Buying offline media is about to get a lot more interesting.
When Google announced acquisition of dMarc Broadcasting, a digital media solutions and services firm, it became clearer Google has no intentions of stopping at the arbitrary boundaries of the Internet. DMarc is in two businesses: technology and a media network that places ads digitally and remotely into rotation on stations with the dMarc technology. The station ad sales manager can specify what radio ad inventory to release to the dMarc radio network.
This acquisition puts Google in the traditional radio advertising business with a platform that’s already partially self-serve and runs much closer to real time than existing ways of buying radio advertising. Sound familiar? It’s like AdWords with digital audio files, and radio stations, geographies, and dayparts instead of keywords. If you currently buy radio advertising, Google will soon have some new things to offer you.
Great news, but perhaps Google will implement its famous auction methodology for radio ads, controlled by its combined system. If that happens (and I’m betting it will) the insertion order (IO) process that guarantees ad rotation will be replaced by an ad-spot auction running in near real time. Soon you’ll be bidding for each defined group of ad spots against all the other marketers who want to reach the same audience. In an auction for radio or TV ad inventory, you’re fighting every marketer, not just industry-specific competition.
Buying media is going to get a lot more interesting.
Most analysts and pundits view this acquisition as Google’s lateral expansion into other ad media that can be defined, priced, trafficked, and delivered to the media source digitally. And they’re right. If highly valuable, easily definable, scarce advertising assets are allocated in an auction, media buyers and marketers must get used to an entirely new way of buying advertising space in radio, TV, cable, and perhaps print for pre-identified ad placements.
Yet there’s another fascinating potential facet of the dMarc deal fewer analysts are talking about: the applicability of digital audio/video ad marketplaces to podcasts and streaming Internet radio. ITunes and its competitors distributes paid content and ad-supported, free podcasts. However, most podcast platforms don’t dynamically insert the ad into a podcast based on recipient. Wouldn’t it be far better if podcast ads were targeted to each listener, making them more relevant? Of course it would. The premise of better targeting and improved relevance is an underlying concept behind the AdWords and AdSense systems. These systems already narrowcast text ads, specifically at users who either have performed a search or are engaged in narrowly focused content.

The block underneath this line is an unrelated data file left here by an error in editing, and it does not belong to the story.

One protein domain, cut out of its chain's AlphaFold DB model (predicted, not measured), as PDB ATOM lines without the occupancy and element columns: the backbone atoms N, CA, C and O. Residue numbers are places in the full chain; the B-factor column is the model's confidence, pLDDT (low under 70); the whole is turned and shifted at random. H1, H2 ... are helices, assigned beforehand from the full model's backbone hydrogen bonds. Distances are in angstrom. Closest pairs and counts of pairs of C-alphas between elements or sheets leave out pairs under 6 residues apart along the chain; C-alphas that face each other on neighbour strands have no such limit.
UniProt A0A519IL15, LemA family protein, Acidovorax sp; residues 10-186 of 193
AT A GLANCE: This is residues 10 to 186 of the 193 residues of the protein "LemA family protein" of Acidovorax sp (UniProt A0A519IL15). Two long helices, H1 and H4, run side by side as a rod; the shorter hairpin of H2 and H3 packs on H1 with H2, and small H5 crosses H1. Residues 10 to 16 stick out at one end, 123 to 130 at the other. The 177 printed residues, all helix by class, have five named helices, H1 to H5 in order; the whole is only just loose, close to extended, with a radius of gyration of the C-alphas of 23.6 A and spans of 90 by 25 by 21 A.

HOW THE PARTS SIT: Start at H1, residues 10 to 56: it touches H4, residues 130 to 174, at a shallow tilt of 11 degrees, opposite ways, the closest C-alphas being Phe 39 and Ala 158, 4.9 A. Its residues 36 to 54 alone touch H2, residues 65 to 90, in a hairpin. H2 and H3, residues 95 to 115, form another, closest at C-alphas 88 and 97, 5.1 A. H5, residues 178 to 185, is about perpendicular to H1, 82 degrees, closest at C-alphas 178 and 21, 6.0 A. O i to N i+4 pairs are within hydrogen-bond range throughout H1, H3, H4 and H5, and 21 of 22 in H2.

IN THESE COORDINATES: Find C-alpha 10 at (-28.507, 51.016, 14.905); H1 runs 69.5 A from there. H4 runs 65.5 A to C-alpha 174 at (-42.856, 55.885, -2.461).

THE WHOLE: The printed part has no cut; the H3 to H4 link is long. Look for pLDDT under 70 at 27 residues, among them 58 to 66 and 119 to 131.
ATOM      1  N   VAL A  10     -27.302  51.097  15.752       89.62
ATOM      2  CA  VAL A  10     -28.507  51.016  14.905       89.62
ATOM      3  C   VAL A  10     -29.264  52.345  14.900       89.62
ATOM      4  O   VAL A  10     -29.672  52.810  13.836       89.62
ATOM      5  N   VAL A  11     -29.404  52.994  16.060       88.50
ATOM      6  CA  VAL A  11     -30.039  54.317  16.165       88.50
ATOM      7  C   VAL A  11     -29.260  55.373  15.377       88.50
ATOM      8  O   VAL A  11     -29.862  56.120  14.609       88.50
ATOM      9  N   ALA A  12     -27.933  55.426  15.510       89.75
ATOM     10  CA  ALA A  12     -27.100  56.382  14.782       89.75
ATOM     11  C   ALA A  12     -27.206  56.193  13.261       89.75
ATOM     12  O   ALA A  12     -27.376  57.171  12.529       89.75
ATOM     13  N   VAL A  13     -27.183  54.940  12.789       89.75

With digital audio/video ad targeting and trafficking, an advertising system can easily use more than context to target ads. Podcasts or streaming Internet radio shows consisting of news, for example, often provide a poor contextual basis for ad targeting, just as they do in analogue form. But podcasts are often subscribed to on an individual basis, and online radio could require registration. Individual user registration becomes a killer advantage in targeting ads in a more relevant way, even better than targeting at the household level. If Google, MSN, Yahoo, or any other ad server knew I’m about to have my first child (which I am) together with my Zip Code, age, and gender, it could use that data and a podcast’s context to serve me advertising so relevant I may actually listen -- or watch.
Suddenly, repurposing audio and video content for online podcast or real-time distribution will have an ad-supported model that provides existing content owners with a new source of revenue and stimulates new content development. If I can spare the time, I’ll put together some podcasts of my own as soon as the ad revenue models or pay-per-view infrastructure has proven itself.
Agencies and marketers ready to take advantage of these systems over the next year will have a huge advantage over marketers who continue to use old-school ways of buying, planning, trafficking, tracking, and reconciling ad media. If you know a CMO who doesn’t understand the next generation of new media and the impact digital ad marketplaces will have on his business, sit him down and alert him to the coming revolution.
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Kevin Lee, Didit cofounder and executive chairman, has been an acknowledged search engine marketing expert since 1995. His years of SEM expertise provide the foundation for Didit's proprietary Maestro search campaign technology. The company's unparalleled results, custom strategies, and client growth have earned it recognition not only among marketers but also as part of the 2007 Inc 500 (No. 137) as well as three-time Deloitte's Fast 500 placement. Kevin's latest book, "Search Engine Advertising" has been widely praised.
Industry leadership includes being a founding board member of SEMPO and its first elected chairman. "The Wall St. Journal," "BusinessWeek," "The New York Times," Bloomberg, CNET, "USA Today," "San Jose Mercury News," and other press quote Kevin regularly. Kevin lectures at leading industry conferences, plus New York, Columbia, Fordham, and Pace universities. Kevin earned his MBA from the Yale School of Management in 1992 and lives in Manhattan with his wife, a New York psychologist and children.
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